Bilateral cataract surgery for me a couple of years ago proved an amazing success. I have had bad eyesight since I was 7 and to now be able to see clearly when I awake each morning (that is without putting on specs) is such an amazing delight to me each and every day. If you have even half the benefit I had then you will be well pleased. I was considered “high risk” when I went in for my surgery which led to some apprehension but all went smoothly and hopefully the same will apply to you. Good luck, Prof.
Thanks Christine for your encouraging remarks about the cataract surgery. I go in tomorrow. I am a bit of a wimp about any operation when I’m awake. So far as I’m concerned they can do whatever they like providing I am completely out The idea of them messing about with my eyes whilst I stare into a light is pretty frightening. However my 99-year-old mother-in-law had it done and it didn’t seem to worry her, so here’s hoping.
Best wishes Mark
Thank you so much for your kind remarks about my blog you are just the sort of people who I am writing it for and it’s great to think it might help yet another MND patient and his. Your husband sounds my sort of guy. I have managed to live with this thing noW for just over four yes and although I have very little movement left still enjoy life and have a purpose which is keeping my blog going.
Although we both might be suffering from’ flail arm syndrome’ you will appreciate that every patient is different. However, having said that I’m sure it would be worth your while working your way through the diary archive and taking out the medical bits which will give you a good idea of the prognosis for your husband. Of course I’ve included a number of other fascinating things which are nothing to do with MND merely to cheer up anyone feeling a little bit low.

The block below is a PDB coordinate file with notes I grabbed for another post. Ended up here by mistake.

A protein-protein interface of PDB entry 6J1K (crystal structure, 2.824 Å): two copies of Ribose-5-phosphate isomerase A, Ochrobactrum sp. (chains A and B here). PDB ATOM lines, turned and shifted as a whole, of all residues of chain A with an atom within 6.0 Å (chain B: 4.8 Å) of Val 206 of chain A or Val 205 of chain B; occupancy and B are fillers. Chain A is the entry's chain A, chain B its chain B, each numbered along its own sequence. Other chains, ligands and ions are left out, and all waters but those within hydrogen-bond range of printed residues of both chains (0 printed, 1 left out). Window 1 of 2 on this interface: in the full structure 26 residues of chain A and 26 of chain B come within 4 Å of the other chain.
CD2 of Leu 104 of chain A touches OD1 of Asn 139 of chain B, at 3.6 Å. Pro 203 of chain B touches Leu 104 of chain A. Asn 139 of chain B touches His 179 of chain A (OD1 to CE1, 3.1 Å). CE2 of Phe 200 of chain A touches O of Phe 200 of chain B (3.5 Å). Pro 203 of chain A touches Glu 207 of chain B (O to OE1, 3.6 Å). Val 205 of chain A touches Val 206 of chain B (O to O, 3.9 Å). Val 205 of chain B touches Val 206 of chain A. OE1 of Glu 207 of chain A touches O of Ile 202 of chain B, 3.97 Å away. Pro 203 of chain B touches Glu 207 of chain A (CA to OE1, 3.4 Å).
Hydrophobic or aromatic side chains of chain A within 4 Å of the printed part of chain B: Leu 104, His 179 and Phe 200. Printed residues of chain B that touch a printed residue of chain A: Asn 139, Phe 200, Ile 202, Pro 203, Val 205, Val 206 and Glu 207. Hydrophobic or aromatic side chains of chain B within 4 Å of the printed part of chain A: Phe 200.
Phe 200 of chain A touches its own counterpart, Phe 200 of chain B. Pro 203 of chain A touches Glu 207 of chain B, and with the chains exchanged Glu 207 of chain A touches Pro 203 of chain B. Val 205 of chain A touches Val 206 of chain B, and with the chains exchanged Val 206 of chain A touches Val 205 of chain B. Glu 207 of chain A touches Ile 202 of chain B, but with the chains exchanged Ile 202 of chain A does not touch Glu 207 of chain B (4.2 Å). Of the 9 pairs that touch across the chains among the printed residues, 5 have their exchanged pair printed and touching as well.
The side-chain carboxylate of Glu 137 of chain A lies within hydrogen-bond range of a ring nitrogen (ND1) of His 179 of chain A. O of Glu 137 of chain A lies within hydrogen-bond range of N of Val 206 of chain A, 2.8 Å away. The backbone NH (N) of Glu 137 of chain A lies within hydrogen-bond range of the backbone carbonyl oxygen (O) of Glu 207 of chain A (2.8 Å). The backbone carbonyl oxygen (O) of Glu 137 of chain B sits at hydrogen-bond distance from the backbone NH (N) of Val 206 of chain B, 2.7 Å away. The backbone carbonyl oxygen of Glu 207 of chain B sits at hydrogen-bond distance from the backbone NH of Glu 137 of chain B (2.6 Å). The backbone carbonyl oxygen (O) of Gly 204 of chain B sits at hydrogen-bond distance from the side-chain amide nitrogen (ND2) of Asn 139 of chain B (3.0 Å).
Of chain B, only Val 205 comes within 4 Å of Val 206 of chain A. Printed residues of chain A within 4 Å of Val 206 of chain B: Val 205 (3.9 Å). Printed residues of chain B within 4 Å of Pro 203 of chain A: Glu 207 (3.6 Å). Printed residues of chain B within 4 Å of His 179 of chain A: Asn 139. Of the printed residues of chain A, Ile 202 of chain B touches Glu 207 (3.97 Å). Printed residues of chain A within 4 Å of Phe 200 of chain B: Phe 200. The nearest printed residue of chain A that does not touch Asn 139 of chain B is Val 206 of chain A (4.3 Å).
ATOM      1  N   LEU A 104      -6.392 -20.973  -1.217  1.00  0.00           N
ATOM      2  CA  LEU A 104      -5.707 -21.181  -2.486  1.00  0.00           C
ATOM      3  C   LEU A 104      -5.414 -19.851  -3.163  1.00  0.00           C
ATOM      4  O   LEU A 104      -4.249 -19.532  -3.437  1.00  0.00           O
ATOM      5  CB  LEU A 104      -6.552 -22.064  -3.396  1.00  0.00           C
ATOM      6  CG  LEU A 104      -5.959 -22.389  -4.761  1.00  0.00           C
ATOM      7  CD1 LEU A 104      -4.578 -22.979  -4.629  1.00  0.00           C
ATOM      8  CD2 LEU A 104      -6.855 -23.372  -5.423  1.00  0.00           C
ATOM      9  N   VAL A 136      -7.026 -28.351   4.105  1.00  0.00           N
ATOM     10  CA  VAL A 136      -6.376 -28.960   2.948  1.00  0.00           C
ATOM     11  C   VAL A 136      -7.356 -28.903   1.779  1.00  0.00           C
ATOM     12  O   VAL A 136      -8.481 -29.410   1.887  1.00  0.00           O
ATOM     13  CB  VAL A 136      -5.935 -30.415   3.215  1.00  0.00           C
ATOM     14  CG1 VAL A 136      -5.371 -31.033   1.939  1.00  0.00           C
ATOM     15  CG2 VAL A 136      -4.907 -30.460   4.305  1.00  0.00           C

If your husband would like to speak to me, or even Skype me, I will send you a private e-mail with my telephone number and would be very happy to discuss anything that was concerning him. How is he on the voice activation which is my salvation?
Tried to comment yesterday but perhaps because I didn’t do the mystery words . . . anyway, just a note wish you well and tell you that I’ve enjoyed many of your posts and SOME (lol) of the jokes. Thank you for perservering and for your skillfull, articulate writing. The appearance of the website is also beautiful.
I live in Pennsylvania, USA, where I ride the train and work with Ryan Kostelec at the Department of Environmental Protection. How coincidental that Ryan’s sister is married to your son! I am 51 and am recently diagnosed with ALS (MND). And so, my journey begins, but I know so many, including you, the great Cato, have faced this disabling disease and maintained, no, manifested, dignity and the noble aspects of our humanity.
Well done Don. You did get the mystery words right! I’m delighted that you made contact and will let my daughter-in-law, Kimberly know. Please feel free to contact me at any time, or if you have it available, Skype me. I will respond to your e-mail address privately with my telephone number.
I am so glad that you are enjoying the blog. It seems to be achieving the objective. It should pass the 2 million hits mark by the end of this month.